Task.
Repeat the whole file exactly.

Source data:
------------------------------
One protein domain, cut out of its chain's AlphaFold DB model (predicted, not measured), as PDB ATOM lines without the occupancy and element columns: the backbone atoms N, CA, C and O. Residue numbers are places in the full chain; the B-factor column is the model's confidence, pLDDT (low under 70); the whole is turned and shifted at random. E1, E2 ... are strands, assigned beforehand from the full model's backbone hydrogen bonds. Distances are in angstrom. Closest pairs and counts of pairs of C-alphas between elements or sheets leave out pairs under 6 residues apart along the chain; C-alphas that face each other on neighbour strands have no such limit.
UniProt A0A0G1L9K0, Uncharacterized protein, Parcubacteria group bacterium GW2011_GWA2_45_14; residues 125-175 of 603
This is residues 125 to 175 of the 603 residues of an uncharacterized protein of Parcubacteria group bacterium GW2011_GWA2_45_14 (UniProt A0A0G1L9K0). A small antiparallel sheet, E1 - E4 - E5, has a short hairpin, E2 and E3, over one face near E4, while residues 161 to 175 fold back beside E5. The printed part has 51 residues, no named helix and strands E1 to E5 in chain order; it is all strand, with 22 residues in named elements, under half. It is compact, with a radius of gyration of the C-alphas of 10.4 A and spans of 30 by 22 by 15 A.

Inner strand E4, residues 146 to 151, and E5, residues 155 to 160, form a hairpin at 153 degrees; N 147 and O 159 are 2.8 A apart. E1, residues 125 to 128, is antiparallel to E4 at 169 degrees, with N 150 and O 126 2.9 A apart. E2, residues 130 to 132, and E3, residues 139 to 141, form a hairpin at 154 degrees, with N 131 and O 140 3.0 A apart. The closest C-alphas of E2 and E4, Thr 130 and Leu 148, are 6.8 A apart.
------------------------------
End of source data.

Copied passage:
One protein domain, cut out of its chain's AlphaFold DB model (predicted, not measured), as PDB ATOM lines without the occupancy and element columns: the backbone atoms N, CA, C and O. Residue numbers are places in the full chain; the B-factor column is the model's confidence, pLDDT (low under 70); the whole is turned and shifted at random. E1, E2 ... are strands, assigned beforehand from the full model's backbone hydrogen bonds. Distances are in angstrom. Closest pairs and counts of pairs of C-alphas between elements or sheets leave out pairs under 6 residues apart along the chain; C-alphas that face each other on neighbour strands have no such limit.
UniProt A0A0G1L9K0, Uncharacterized protein, Parcubacteria group bacterium GW2011_GWA2_45_14; residues 125-175 of 603
This is residues 125 to 175 of the 603 residues of an uncharacterized protein of Parcubacteria group bacterium GW2011_GWA2_45_14 (UniProt A0A0G1L9K0). A small antiparallel sheet, E1 - E4 - E5, has a short hairpin, E2 and E3, over one face near E4, while residues 161 to 175 fold back beside E5. The printed part has 51 residues, no named helix and strands E1 to E5 in chain order; it is all strand, with 22 residues in named elements, under half. It is compact, with a radius of gyration of the C-alphas of 10.4 A and spans of 30 by 22 by 15 A.

Inner strand E4, residues 146 to 151, and E5, residues 155 to 160, form a hairpin at 153 degrees; N 147 and O 159 are 2.8 A apart. E1, residues 125 to 128, is antiparallel to E4 at 169 degrees, with N 150 and O 126 2.9 A apart. E2, residues 130 to 132, and E3, residues 139 to 141, form a hairpin at 154 degrees, with N 131 and O 140 3.0 A apart. The closest C-alphas of E2 and E4, Thr 130 and Leu 148, are 6.8 A apart.